Dr Xu on Ongoing Biomarker Research in Metastatic RCC

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Wenxin (Vincent) Xu, MD, discusses ongoing efforts to identify new biomarkers in metastatic renal cell carcinoma.

Wenxin (Vincent) Xu, MD, physician, Dana-Farber Cancer Institute, and assistant professor of medicine, Harvard Medical School, discusses ongoing efforts to identify emerging biomarkers in metastatic renal cell carcinoma (RCC).

The ongoing phase 2 OPTIC RCC trial (NCT05361720) is assessing the use of established biologic clusters to guide selection between an immuno-oncology (IO) and TKI approach vs an IO/IO regimen for patients with clear cell RCC, Xu begins. The study utilizes mRNA gene expression signatures derived from prior phase 3 trials like IMmotion151 (NCT02420821) and JAVELIN Renal 101 (NCT02684006), he notes. RNA sequencing will be performed on metastatic tissue samples from newly diagnosed patients with RCC and used to assign tumor clusters. This classification informs treatment selection, as patients with angiogenic clusters will receive a combination of cabozantinib (Cabometyx) and nivolumab (Opdivo), while those with immune inflammatory clusters are treated with ipilimumab (Yervoy) and nivolumab.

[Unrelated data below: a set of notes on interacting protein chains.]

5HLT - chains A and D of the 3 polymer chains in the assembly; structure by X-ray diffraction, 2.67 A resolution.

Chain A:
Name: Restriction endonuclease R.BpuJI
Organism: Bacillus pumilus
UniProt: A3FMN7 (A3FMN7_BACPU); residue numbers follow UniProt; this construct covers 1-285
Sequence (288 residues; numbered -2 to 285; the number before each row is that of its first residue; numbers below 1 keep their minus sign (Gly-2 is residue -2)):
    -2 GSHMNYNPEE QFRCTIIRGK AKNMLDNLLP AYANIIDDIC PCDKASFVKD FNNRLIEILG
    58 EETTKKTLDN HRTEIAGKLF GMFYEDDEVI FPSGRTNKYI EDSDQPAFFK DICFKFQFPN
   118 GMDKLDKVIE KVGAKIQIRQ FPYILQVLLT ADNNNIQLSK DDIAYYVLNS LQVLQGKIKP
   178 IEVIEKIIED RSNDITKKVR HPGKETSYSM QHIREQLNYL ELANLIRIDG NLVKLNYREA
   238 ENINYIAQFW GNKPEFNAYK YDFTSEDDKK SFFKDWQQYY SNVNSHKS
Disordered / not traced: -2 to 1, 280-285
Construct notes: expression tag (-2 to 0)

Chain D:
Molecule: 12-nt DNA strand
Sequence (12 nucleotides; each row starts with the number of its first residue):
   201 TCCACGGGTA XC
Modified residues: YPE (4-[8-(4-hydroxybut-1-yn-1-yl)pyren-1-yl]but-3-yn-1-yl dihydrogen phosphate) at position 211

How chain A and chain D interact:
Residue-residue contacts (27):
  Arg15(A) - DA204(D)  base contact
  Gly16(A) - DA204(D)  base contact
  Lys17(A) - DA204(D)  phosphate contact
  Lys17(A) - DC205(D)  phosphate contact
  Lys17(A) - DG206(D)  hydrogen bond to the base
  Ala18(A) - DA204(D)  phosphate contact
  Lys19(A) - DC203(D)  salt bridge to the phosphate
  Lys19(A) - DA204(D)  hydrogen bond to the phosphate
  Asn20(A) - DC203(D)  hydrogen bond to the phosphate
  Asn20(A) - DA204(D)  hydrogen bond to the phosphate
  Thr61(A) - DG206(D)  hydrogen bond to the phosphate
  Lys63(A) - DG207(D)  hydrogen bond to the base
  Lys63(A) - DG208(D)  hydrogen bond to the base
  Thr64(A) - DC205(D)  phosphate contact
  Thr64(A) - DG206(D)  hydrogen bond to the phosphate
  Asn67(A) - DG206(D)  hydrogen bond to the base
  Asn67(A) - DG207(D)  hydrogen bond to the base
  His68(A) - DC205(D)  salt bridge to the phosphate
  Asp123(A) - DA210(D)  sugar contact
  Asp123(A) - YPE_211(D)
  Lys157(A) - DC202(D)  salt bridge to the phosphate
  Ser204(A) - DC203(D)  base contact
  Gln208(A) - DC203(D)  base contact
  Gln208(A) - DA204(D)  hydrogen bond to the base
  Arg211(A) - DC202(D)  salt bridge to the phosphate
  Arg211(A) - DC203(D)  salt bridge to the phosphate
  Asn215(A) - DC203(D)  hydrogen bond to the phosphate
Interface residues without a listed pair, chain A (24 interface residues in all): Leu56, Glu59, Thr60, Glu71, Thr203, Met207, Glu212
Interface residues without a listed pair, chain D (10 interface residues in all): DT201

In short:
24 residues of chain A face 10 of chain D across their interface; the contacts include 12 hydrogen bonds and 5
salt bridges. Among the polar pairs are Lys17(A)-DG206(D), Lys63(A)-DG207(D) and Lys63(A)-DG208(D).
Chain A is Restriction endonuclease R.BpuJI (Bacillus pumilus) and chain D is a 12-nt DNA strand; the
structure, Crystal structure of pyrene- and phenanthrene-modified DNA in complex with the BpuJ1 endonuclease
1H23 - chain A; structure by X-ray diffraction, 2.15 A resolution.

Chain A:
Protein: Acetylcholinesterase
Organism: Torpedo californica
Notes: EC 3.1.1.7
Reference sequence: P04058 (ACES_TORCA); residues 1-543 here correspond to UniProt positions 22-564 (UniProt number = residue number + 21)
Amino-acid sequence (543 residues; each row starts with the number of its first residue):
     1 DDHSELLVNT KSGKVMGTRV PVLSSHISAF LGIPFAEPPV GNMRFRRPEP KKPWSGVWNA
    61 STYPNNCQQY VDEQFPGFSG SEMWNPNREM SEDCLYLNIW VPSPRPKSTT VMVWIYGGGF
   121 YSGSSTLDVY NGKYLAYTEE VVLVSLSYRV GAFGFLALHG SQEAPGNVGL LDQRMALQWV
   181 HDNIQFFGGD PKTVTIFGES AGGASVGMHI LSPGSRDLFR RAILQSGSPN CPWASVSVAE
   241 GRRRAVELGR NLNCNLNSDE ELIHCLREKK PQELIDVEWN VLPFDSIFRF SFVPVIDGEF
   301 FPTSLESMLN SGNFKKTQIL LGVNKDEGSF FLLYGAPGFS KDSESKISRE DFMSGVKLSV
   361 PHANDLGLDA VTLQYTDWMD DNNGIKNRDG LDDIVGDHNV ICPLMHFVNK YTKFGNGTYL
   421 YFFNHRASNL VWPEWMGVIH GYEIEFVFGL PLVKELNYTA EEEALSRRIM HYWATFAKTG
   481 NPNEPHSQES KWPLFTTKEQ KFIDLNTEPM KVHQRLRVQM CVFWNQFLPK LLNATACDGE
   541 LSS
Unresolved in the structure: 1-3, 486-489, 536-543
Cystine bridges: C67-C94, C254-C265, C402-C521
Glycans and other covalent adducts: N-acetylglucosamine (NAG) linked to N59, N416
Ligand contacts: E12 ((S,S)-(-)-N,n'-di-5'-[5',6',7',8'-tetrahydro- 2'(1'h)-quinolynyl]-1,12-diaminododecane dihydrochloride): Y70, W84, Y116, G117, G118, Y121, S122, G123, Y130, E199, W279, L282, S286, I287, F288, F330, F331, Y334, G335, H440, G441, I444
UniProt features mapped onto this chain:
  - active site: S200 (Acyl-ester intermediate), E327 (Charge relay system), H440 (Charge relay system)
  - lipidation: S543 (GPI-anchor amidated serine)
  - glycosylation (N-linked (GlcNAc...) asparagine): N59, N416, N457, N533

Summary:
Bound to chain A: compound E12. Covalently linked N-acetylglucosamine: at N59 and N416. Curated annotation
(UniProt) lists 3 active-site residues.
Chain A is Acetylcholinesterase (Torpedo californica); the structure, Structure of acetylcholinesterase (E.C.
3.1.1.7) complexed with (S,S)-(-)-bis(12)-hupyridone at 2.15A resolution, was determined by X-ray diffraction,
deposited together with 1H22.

Patients are eligible for enrollment on the study if they have not been previously exposed to systemic therapy, including in the neoadjuvant or adjuvant setting, and have at least 1 measurable lesion as defined by RECIST v1.1 criteria. The primary end point of the OPTIC RCC trial is objective response rate. Study investigators hypothesize that using these molecular tumor clusters to guide first-line therapy will result in a 20% higher ORR compared to historical controls from previous unselected trials.

Although OPTIC RCC is a small trial, it represents a shift towards personalized medicine in RCC, Xu states. By leveraging gene expression profiles, OPTIC RCC seeks to identify specific biomarkers that predict response to targeted therapies versus immunotherapies, thereby optimizing treatment decision-making in RCC, Xu adds.

In parallel with the OPTIC RCC trial, there are ongoing efforts across different research groups to investigate circulating biomarkers that could serve as predictors of therapy response, Xu continues. These efforts aim to develop blood-based tests that could streamline treatment selection and monitoring, he explains.

Overall, these initiatives reflect a growing emphasis on biomarker-driven approaches in oncology, offering hope for more tailored and effective treatments for patients with RCC and other cancers, Xu concludes.

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